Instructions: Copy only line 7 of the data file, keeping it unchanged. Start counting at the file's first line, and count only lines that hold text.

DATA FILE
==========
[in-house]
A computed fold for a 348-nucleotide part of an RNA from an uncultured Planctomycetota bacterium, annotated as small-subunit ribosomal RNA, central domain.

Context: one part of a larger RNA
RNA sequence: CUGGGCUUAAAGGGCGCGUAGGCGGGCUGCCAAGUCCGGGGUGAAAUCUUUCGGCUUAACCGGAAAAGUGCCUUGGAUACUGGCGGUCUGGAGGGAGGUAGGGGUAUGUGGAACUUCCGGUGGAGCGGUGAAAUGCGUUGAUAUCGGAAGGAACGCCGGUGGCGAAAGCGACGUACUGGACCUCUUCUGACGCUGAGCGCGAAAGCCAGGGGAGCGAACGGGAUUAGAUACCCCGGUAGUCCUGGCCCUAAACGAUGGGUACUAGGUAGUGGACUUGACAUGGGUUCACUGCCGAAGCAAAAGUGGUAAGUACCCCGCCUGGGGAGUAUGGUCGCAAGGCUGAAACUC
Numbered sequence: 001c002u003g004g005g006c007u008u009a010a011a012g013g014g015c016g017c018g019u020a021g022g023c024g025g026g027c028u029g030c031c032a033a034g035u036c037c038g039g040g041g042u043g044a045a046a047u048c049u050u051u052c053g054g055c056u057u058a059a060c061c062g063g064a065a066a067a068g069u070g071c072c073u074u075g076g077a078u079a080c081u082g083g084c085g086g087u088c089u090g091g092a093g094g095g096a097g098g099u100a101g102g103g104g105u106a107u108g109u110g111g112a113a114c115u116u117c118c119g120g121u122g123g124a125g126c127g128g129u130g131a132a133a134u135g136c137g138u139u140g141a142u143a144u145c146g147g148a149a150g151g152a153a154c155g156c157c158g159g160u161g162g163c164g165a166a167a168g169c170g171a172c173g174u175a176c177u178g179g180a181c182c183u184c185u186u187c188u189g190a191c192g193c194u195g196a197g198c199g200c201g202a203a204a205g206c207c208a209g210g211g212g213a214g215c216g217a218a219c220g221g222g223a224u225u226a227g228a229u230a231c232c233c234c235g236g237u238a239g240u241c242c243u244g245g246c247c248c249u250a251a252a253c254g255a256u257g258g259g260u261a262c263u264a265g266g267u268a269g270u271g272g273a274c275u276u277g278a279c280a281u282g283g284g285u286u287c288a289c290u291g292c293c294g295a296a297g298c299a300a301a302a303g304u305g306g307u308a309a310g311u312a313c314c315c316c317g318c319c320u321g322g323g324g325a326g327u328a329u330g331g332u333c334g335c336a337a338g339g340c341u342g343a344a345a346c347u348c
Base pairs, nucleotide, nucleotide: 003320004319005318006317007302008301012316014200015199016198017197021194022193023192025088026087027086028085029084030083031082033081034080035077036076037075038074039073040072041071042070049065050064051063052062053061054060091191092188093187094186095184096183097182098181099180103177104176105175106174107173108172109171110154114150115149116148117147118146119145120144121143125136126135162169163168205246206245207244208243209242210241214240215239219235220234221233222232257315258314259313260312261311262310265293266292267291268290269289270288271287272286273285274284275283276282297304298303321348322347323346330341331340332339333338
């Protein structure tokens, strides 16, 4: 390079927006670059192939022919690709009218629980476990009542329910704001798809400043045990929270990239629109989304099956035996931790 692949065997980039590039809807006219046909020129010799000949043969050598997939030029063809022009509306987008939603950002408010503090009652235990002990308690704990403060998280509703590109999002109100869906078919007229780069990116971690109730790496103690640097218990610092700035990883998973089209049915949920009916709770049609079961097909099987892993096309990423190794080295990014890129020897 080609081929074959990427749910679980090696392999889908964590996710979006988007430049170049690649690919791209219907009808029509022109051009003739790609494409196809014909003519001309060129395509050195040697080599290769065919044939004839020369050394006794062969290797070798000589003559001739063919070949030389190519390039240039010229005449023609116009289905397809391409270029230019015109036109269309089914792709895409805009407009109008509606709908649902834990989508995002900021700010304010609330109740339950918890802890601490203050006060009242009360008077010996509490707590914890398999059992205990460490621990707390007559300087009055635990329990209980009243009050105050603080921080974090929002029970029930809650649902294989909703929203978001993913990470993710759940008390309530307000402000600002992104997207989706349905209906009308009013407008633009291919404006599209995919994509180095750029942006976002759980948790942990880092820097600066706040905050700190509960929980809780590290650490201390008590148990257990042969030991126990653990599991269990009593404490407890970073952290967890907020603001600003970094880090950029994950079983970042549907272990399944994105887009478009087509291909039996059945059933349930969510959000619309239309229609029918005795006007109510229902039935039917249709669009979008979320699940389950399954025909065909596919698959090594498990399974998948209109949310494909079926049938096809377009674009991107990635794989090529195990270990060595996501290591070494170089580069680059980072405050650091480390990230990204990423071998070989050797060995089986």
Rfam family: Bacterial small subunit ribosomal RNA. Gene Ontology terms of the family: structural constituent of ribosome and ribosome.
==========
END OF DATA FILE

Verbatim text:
């Protein structure tokens, strides 16, 4: 390079927006670059192939022919690709009218629980476990009542329910704001798809400043045990929270990239629109989304099956035996931790 692949065997980039590039809807006219046909020129010799000949043969050598997939030029063809022009509306987008939603950002408010503090009652235990002990308690704990403060998280509703590109999002109100869906078919007229780069990116971690109730790496103690640097218990610092700035990883998973089209049915949920009916709770049609079961097909099987892993096309990423190794080295990014890129020897 080609081929074959990427749910679980090696392999889908964590996710979006988007430049170049690649690919791209219907009808029509022109051009003739790609494409196809014909003519001309060129395509050195040697080599290769065919044939004839020369050394006794062969290797070798000589003559001739063919070949030389190519390039240039010229005449023609116009289905397809391409270029230019015109036109269309089914792709895409805009407009109008509606709908649902834990989508995002900021700010304010609330109740339950918890802890601490203050006060009242009360008077010996509490707590914890398999059992205990460490621990707390007559300087009055635990329990209980009243009050105050603080921080974090929002029970029930809650649902294989909703929203978001993913990470993710759940008390309530307000402000600002992104997207989706349905209906009308009013407008633009291919404006599209995919994509180095750029942006976002759980948790942990880092820097600066706040905050700190509960929980809780590290650490201390008590148990257990042969030991126990653990599991269990009593404490407890970073952290967890907020603001600003970094880090950029994950079983970042549907272990399944994105887009478009087509291909039996059945059933349930969510959000619309239309229609029918005795006007109510229902039935039917249709669009979008979320699940389950399954025909065909596919698959090594498990399974998948209109949310494909079926049938096809377009674009991107990635794989090529195990270990060595996501290591070494170089580069680059980072405050650091480390990230990204990423071998070989050797060995089986």